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CONSTANTINE VI

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Originally appearing in Volume V06, Page 991 of the 1911 Encyclopedia Britannica.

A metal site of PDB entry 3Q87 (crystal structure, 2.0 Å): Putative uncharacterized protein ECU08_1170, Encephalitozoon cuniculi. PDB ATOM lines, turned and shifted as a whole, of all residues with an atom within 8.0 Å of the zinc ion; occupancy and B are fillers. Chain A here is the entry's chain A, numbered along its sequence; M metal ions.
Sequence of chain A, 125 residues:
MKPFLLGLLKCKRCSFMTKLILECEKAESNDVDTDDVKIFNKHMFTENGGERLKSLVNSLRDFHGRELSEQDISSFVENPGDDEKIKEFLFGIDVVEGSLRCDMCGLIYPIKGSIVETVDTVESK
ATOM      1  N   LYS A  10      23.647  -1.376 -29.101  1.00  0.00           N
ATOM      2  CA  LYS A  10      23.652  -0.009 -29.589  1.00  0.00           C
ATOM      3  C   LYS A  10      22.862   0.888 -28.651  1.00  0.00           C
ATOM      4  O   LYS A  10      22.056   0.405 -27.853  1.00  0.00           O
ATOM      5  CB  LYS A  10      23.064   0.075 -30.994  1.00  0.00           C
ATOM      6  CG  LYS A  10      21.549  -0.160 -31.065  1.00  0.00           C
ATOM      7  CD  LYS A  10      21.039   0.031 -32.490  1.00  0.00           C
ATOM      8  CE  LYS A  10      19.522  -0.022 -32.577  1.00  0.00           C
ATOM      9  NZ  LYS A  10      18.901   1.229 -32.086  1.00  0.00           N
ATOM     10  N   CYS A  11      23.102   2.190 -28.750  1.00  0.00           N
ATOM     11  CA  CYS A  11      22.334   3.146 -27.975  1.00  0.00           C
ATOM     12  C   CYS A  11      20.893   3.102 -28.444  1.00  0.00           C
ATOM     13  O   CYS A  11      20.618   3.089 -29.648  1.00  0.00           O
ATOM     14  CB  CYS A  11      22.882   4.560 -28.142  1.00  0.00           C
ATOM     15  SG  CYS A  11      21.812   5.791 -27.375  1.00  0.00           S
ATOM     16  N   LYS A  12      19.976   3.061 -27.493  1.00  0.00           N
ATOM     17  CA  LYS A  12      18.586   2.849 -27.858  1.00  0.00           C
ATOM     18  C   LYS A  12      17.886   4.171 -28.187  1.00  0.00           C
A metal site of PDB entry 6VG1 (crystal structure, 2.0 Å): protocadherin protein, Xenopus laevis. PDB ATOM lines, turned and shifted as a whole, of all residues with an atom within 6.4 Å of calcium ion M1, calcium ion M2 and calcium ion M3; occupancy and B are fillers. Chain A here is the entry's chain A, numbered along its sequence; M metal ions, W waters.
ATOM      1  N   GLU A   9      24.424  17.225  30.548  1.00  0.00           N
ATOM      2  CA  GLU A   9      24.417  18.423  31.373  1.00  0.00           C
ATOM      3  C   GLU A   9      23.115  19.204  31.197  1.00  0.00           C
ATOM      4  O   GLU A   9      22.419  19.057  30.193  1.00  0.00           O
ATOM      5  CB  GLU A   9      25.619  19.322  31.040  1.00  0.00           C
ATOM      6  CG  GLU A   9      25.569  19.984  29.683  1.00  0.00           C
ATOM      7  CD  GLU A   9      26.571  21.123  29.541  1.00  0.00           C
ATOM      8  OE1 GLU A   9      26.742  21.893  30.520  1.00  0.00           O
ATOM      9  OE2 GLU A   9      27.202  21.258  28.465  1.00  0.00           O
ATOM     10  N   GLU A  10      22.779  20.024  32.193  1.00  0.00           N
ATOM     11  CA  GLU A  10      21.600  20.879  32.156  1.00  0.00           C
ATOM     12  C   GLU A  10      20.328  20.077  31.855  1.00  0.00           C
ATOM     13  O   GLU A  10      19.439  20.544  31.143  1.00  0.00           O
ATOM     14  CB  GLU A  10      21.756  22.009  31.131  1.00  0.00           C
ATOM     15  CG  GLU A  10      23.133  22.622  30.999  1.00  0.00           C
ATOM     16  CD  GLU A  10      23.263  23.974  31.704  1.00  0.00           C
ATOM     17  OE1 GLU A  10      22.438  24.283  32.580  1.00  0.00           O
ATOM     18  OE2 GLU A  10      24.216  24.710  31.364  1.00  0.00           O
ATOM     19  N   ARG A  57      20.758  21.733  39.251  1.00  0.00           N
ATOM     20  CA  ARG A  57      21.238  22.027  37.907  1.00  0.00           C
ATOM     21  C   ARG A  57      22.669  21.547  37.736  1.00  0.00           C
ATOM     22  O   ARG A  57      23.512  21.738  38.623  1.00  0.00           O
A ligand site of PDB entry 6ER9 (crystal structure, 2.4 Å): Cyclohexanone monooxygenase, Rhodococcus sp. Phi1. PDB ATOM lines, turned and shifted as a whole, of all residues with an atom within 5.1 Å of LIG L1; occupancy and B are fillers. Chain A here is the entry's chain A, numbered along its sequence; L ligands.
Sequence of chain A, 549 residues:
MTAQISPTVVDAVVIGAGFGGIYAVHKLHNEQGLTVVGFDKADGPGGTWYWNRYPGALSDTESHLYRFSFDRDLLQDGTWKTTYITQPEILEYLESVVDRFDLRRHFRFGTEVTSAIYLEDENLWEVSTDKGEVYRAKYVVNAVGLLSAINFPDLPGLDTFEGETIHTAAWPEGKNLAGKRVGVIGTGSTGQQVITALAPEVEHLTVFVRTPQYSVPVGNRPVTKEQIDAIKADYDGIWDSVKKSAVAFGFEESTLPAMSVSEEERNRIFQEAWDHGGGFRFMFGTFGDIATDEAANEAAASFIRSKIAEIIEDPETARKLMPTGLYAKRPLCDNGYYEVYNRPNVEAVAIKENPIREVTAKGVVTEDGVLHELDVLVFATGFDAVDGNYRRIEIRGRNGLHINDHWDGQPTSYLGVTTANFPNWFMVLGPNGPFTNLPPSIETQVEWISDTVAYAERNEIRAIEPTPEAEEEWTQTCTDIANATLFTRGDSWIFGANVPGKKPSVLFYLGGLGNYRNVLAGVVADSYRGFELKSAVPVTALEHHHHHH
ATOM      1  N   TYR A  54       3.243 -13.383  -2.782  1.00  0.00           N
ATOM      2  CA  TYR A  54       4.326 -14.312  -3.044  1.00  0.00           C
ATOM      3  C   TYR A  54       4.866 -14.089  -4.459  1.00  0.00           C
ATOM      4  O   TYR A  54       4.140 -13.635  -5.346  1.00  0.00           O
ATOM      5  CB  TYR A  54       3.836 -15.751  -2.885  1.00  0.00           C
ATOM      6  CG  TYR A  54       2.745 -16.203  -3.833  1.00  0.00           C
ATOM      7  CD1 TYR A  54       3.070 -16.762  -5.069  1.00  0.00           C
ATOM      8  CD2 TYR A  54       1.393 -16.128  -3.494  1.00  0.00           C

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CONSTANTINE VI., grandson of Constantine V., was emperor, 780—797. At ten years of age he succeeded his father, Leo IV., under the guardianship of his mother Irene (q.v.), who held the reins of government for ten years. In 782 the Arabs under Harun al-Rashid penetrated as far as the Bosporus, and exacted an annual tribute as the price of an inglorious peace (see CALIPHATE, § C, 3 ad fin.). Even when Constantine came of age, Irene practically retained the supreme power. At length Constantine had her arrested, but foolishly pardoned her shortly afterwards. Disastrous campaigns against the Bulgarians and' Arabs afforded her an opportunity of rousing the contempt and hatred of the people against their ruler. On his return to Constantinople, Constantine managed to escape to the Asiatic coast, but being brought back practically by force he was seized and blinded. According to some, he died on the same day; according to others, he survived for several years. With Constantine VI. the Syrian (Isaurian) dynasty became extinct. See Theophanes, and the biographies of the patriarch Tarasius and Theodore of Studium; also F. C. Schlosser, Geschithte der bildersturmenden Kaiser des ostromischen Reichs (Frankfurt am Main, 1812) ; other works s.v. IRENE.
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